Tulsa Clown Alleys Provide Fun Times
By CHARLES CANTRELL
SEND IN THE CLOWNS: Pictured are Tulsa and surrounding area clowns from various clown alleys including Klownz Around Tulsey Town, Fun-Addicts of Bartlesville, Shriner’s Merry Makers and the Gentle Jesters.
Courtesy Chatters and Huffy the Clown
At first Sherry Ayers thought being a clown would be easy. Get a rainbow wig, put on brightly color makeup, wear goofy shoes, twist a few balloons, act stupid and bingo — those three year olds attending her niece’s birthday party would be eating from her hand. As it turned out, all but a few fled the room crying and those who remained were frozen with fear. Thus was the inauspicious beginning of Chatters, Ayer’s alter ego clown character who over the following months would learn that being a clown is an art with a little science, a lot of hard work and, as she had hoped, a whole lot of fun.
As a youngster Ayers was painfully shy and the prospects of ever becoming a clown never entered her mind, let alone becoming the co-founder (with her friend Candy Holly, aka Short Stuff) of a Tulsa area clown alley called Klownz Around Tulsey Town. But in spite of her clumsy beginnings, she’d been bitten by the bug.
The term clown alley comes from the name given the place where circus clowns gathered before shows to put on makeup and don their costume. Today’s clown alleys are affiliated with either of two national organizations, Clowns of America International or World Clown Association. Meetings are regularly scheduled and conducted according to Roberts Rules of Order. The clown organizations set training guidelines for beginners and on-going training for more advanced members. Annual conventions pull clowns together from around the world to educate and entertain each other. Clown alleys harbor a unique subculture of good hearted, fun loving and dedicated people who provide valuable services to the community.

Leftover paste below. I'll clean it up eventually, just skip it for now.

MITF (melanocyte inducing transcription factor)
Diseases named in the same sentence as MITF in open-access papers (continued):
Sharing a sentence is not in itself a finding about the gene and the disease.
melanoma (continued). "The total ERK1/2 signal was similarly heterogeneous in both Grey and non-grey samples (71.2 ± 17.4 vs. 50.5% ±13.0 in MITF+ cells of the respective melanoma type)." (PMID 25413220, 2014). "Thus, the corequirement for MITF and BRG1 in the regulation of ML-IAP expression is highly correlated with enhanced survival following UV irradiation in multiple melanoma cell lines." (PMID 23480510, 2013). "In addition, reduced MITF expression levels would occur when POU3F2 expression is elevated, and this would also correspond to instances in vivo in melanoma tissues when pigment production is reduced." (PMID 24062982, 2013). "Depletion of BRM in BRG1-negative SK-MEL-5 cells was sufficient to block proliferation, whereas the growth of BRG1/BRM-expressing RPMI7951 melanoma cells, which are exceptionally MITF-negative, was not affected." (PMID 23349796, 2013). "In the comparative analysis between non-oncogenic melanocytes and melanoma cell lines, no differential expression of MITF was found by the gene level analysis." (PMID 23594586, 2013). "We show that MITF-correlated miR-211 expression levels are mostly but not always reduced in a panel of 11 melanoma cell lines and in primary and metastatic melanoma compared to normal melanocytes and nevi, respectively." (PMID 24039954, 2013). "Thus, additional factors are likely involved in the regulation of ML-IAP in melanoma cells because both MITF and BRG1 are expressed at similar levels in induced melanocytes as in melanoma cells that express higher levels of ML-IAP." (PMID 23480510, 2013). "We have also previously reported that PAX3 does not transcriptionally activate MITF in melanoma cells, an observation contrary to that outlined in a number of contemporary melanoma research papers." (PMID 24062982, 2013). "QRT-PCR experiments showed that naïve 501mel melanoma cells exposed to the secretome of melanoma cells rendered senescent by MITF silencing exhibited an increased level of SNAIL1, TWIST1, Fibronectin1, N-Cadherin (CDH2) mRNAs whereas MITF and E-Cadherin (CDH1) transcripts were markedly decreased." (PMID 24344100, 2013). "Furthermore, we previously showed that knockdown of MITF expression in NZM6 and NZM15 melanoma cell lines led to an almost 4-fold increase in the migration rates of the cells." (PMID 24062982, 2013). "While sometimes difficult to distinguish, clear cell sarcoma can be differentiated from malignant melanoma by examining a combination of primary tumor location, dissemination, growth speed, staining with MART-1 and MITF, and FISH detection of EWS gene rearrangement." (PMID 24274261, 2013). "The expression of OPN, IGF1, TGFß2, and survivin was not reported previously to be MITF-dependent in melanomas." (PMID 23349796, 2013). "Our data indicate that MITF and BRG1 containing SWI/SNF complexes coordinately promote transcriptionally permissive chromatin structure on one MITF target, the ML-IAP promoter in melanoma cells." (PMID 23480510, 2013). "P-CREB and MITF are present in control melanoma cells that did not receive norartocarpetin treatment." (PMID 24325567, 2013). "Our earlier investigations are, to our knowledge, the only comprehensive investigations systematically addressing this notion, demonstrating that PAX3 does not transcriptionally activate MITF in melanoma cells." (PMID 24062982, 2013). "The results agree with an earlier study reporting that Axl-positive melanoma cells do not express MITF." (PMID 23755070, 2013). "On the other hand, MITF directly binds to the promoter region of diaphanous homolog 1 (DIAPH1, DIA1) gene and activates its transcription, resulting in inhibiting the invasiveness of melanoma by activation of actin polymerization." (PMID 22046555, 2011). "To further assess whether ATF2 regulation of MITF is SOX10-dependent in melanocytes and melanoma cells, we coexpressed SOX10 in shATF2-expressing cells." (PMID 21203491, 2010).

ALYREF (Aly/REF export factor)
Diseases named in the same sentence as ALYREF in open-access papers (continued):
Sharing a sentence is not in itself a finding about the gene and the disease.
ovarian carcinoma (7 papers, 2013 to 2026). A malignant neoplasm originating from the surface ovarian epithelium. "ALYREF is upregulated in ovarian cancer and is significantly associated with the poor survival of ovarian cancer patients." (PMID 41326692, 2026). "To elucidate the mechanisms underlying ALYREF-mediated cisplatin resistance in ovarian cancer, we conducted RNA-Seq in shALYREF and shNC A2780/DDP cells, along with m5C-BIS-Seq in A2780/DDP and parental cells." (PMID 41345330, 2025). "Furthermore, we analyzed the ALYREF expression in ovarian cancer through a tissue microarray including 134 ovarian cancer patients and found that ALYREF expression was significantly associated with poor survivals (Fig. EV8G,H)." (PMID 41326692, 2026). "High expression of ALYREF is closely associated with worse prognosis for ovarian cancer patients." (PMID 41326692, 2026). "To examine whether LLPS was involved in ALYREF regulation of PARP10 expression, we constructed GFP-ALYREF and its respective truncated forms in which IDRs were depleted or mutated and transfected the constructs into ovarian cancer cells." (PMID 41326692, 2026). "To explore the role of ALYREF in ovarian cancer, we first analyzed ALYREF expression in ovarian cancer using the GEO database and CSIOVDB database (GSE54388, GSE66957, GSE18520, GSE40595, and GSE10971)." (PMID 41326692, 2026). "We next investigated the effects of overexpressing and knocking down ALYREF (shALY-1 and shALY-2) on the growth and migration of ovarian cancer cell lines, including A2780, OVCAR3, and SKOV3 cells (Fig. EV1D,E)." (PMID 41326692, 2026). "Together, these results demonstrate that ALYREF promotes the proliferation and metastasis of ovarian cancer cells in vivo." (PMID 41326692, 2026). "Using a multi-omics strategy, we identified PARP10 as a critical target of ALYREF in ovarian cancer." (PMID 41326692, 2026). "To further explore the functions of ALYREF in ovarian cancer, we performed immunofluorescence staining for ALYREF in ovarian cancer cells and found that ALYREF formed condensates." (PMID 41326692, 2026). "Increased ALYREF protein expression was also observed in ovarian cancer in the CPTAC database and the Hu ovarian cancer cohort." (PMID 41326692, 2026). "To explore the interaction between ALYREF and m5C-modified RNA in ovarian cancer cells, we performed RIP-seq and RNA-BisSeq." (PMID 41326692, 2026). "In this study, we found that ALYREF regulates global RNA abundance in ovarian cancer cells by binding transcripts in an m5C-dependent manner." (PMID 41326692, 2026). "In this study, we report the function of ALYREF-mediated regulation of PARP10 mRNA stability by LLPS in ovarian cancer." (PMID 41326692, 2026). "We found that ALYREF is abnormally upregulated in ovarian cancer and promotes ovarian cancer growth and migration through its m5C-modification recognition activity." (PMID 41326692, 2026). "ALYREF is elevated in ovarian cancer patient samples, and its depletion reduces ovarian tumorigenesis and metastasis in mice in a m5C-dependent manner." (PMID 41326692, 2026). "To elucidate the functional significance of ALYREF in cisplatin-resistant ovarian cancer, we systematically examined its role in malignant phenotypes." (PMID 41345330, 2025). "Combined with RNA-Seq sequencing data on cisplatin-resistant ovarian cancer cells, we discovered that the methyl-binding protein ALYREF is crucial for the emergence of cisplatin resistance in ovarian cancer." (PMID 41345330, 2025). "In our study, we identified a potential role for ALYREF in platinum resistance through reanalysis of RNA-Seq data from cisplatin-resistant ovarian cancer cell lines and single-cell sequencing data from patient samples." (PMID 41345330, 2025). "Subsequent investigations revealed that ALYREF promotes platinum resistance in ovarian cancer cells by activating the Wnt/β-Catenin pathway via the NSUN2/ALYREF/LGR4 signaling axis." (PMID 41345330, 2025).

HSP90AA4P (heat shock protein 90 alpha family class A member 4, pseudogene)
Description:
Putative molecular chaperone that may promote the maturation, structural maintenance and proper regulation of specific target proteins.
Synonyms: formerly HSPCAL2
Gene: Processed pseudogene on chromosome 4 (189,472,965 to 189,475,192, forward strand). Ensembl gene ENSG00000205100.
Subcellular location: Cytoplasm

Chatters took the mandatory beginning clown training course of ten, two and half-hour sessions weekly. She learned how to design her make up to appeal to kids rather than frighten them. She learned how to enter and work a room of children or adults, how to connect with an audience in any given situation.
“After a bit of training I realized why my make up frightened the children. My face design incorporated sharp, angular forms children see as scary. It was simply a matter of using soft, smooth lines to assure the child there is no danger. These are the little things essential to being a successful clown that you learn from those who have done it,” says Chatters.
Unlike Chatters, Boo Boo (aka Bruce Long) was anything but shy as a youth. He was in fact a self-proclaimed “ham.” Becoming a clown didn’t shock anyone who knew him personally. He was a natural, but still works on honing his act comprised of everything from balloon twisting, magic tricks and clown dancing to jokes, juggling and singing.
“You’ve got to love this to do it, because it’s hard work and you certainly don’t do it for the money,” says Boo Boo. When asked why he does it, Boo Boo gives an answer most people would understand, “It’s the look of joy on the face of a child or adult when you’ve done something that makes them happy. It never fails to get me. It’s what keeps me going as a clown and I’ve been doing it a long time.”
Clowns from Klownz Around Tulsey Town and other clown alleys can be seen all around Green Country filling educational, therapeutic and entertainment roles at hospitals, parades, classrooms or anywhere a little clowning around is appropriate or needed. According to Chatters and Boo Boo, a lot of area clown entertainment is done at no charge by dedicated, fun loving, local clowns giving back to the community. It is further evidence the best things in life are sometimes free.
For more info go to: www.tfdclowns.com
Special Thanks to Chatters, Boo Boo and Huffy the Clown for helping research this article.